An early release with basic features and only Maildir support has been published in meli’s git repositories. meli is a new experimental mail client for the terminal. It’s a from-scratch implementation in order to experiment with ideas I had about a client’s design.

Contributions and development will be hosted on meli-devel@, as on the long run I would like to make mailing-list driven development comfortable and newbie-friendly by eliminating effort on the side of the contributor; the mailing list software should lift most of the burden by acting as a bug tracker, patch archive, maintainer tool, build tool. Note: no contribution guide has been drafted yet.

You can follow meli-announce@, my mastodon account and the RSS feed for updates.

General discussion, comments, etc is welcome on meli-general@.

meli aims to be a modal and hopefully a very configurable client. An API for plugins is in the current plans, allowing sufficient control of the client through scripting.

what is usable now

While this stuff is on the roadmap, the pre-alpha supports Maildir folder structures, and three ways to render every folder: one row per thread, one row per message and one row per message but with the thread structure visible. Browsing a thread is done in the same view as reading the email, where you can simultaneously browse the thread and read an mail’s content. Replying to an email can also come with the same thread view in order to have the whole conversation available while composing; composing is done in a different tab, so you can switch tabs anytime.

Commands can be executed via configurable shortcuts (bindings for the current view can be listed with the ? shortcut) in NORMAL mode or commands in EXECUTE mode. Documentation is provided in a man page located in the root folder of the repository. You can view it with man -l meli.1 or rendered with mandoc on the documentation page.

what basic functionality is coming later

For the moment there’s no attachment ability in new e-mails, no IMAP support, no full text search ability or integration with notmuch. I suspect notmuch integration will coincide with the start of the API.

what I am doing generally

MUAs are a lot of work, it turns out. I’ve been trying to scale it horizontally from the beginning, and I believe this helped as I was more focused on the overall architecture than individual functionalities. I have also tried to avoid adding dependencies when I could. I find it scary to install something and get hundreds of packages pulled.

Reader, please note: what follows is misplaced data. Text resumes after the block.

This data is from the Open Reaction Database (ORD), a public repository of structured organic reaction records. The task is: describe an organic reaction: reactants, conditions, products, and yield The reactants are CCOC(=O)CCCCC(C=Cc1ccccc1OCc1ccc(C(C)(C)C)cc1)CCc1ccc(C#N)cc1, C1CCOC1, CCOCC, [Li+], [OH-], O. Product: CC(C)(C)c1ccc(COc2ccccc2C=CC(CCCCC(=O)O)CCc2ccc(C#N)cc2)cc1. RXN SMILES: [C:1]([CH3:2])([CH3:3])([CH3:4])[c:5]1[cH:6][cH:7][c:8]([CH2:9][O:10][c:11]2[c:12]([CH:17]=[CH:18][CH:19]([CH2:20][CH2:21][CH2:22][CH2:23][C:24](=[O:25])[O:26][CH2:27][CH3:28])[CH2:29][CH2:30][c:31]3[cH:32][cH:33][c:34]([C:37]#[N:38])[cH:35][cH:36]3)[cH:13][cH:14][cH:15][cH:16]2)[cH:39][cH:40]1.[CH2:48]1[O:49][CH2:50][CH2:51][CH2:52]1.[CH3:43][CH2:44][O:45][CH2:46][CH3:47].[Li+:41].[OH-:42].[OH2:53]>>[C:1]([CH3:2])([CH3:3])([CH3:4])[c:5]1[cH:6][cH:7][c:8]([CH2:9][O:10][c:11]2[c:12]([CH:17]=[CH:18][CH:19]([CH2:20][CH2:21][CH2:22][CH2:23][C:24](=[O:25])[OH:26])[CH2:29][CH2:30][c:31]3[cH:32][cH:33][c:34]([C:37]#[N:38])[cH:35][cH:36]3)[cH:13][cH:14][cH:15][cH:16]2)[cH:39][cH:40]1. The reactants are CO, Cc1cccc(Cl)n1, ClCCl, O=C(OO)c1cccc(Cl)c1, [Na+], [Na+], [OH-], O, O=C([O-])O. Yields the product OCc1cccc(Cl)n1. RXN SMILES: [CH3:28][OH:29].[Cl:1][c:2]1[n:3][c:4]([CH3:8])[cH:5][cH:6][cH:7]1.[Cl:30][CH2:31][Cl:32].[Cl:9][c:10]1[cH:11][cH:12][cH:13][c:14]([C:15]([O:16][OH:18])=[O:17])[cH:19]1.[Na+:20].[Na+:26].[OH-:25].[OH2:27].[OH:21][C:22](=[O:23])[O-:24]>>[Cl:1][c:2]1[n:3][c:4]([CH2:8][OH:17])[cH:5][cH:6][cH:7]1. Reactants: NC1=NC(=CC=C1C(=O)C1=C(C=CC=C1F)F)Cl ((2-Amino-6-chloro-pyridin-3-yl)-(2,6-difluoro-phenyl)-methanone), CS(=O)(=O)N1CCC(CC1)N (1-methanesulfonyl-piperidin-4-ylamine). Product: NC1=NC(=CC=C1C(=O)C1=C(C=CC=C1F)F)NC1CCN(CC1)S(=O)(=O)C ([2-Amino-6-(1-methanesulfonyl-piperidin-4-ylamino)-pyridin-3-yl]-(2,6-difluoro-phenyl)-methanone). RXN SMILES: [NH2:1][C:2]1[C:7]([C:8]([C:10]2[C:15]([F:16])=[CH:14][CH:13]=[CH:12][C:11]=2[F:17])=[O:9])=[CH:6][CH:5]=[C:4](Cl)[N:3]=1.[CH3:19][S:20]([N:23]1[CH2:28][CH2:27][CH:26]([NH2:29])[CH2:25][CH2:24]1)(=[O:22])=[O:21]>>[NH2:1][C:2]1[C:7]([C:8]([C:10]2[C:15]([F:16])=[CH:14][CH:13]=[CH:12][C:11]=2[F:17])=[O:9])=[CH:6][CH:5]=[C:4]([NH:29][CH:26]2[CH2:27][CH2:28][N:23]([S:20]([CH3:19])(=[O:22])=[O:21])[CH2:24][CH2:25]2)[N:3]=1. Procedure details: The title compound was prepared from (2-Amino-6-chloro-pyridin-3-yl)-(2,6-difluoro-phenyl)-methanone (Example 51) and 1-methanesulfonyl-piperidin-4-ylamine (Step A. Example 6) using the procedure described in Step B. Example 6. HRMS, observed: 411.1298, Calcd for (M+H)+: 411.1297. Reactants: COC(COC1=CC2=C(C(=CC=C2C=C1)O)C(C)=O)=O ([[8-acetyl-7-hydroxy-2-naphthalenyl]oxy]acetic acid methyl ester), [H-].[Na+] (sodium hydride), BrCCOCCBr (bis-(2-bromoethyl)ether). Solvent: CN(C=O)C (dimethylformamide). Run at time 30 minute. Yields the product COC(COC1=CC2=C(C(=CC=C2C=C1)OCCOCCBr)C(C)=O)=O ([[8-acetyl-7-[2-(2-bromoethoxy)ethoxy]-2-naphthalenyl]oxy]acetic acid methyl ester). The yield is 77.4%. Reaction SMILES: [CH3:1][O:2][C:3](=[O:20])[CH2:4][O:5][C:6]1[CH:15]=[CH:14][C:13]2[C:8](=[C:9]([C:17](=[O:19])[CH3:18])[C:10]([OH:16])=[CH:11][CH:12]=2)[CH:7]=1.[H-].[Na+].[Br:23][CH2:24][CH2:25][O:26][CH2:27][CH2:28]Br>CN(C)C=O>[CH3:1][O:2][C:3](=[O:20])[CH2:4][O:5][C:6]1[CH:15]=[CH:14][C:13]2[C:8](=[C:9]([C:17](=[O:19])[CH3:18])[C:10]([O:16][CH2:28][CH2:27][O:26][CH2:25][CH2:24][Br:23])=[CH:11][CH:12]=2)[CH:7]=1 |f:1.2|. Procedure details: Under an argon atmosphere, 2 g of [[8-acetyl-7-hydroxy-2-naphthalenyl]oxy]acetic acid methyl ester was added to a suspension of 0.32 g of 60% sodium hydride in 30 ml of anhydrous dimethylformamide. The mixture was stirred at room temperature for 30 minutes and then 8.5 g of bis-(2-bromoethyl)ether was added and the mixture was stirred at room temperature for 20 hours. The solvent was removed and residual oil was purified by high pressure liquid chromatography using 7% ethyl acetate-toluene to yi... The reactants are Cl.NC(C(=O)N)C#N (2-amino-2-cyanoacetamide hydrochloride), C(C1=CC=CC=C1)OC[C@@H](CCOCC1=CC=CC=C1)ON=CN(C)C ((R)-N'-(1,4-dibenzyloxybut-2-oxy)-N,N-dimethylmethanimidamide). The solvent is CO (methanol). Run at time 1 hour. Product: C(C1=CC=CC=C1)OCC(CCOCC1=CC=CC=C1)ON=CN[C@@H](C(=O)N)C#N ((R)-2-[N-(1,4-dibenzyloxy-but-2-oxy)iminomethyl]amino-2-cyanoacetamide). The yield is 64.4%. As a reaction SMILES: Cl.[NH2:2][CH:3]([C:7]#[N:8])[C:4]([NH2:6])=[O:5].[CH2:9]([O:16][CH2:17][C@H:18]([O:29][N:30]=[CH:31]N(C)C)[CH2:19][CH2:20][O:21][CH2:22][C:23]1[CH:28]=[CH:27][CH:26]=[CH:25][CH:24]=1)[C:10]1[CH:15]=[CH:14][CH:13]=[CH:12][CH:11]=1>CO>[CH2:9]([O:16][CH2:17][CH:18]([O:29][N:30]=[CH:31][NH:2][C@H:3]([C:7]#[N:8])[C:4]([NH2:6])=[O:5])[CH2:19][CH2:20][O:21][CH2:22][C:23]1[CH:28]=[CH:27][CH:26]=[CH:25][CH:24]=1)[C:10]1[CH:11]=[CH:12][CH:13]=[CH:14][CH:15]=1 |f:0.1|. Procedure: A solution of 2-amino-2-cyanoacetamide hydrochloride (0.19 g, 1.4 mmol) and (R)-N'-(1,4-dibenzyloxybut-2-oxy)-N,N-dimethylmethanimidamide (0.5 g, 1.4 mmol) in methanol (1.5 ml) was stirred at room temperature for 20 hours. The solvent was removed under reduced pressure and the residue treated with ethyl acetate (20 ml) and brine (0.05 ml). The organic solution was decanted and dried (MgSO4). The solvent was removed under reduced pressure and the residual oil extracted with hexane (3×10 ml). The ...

I hope I can make it into a decent tool 🙂

technical stuff

meli is written in Rust, with an Entity-Component-System design. The mail specific functions are done in a separate library crate, which means it can be reused for other mail applications.

entity component system

A description of the ECS logic can be found here https://en.wikipedia.org/wiki/Entity_component_system Every component of the application represents a single entity that can draw on the terminal, access user data or spawn processes. This is the entity & component part of the ECS architecture merged together.

All components implement the Component trait:

The program’s data state is held in a System object called Context. The State object holds the necessary bits to run the basic event loop.

drawing output

An event loop looks roughly like this:

  • see if Context contains events to be received. These events are added by Components in previous loops.
  • if any event existed, the grid might be modified. So redraw all dirty bits of the terminal grid.
  • block on multiple writers-single reader channel that receives from the input thread, the mail update polling threads, timers, and anything else that accesses Context.sender field.
  • State passes down the events by calling component.process_event(&mut event, &mut self.context). Components recursively pass the event down to their children.

UI updates are supposed to be incremental for speed. Single envelope updates should only cause the minimally required UI updates.

When drawing, Components update the grid and push the area coordinates of their updates to Context. When State finally redraws in the next event loop, it does a horizontal sweep in all the dirty areas to avoid redrawing common parts. Areas are sorted by x coordinate and common segments of all dirty areas are drawn once.

data handling

To represent relationships between different objects without references, vector indexes and hashmap keys are used. This way most data reading or modification is done inside the Context object. Caution must be exercised to keep all these indirect references up to date when something is modified or deleted.

A great difficulty I face in debugging is visualising all these connections. I’ve started a library to provide access to Debug implementations for gdb’s pretty printing python API but I haven’t reached any result yet.

Mail parsing is done asynchronously in separate threads. Mail backends such as IMAP, Maildir have to implement a Backend trait. So far I’ve used the trait only with Maildir, which means it was written with its needs and abilities in mind. If all goes well, IMAP should start in the nearish future.

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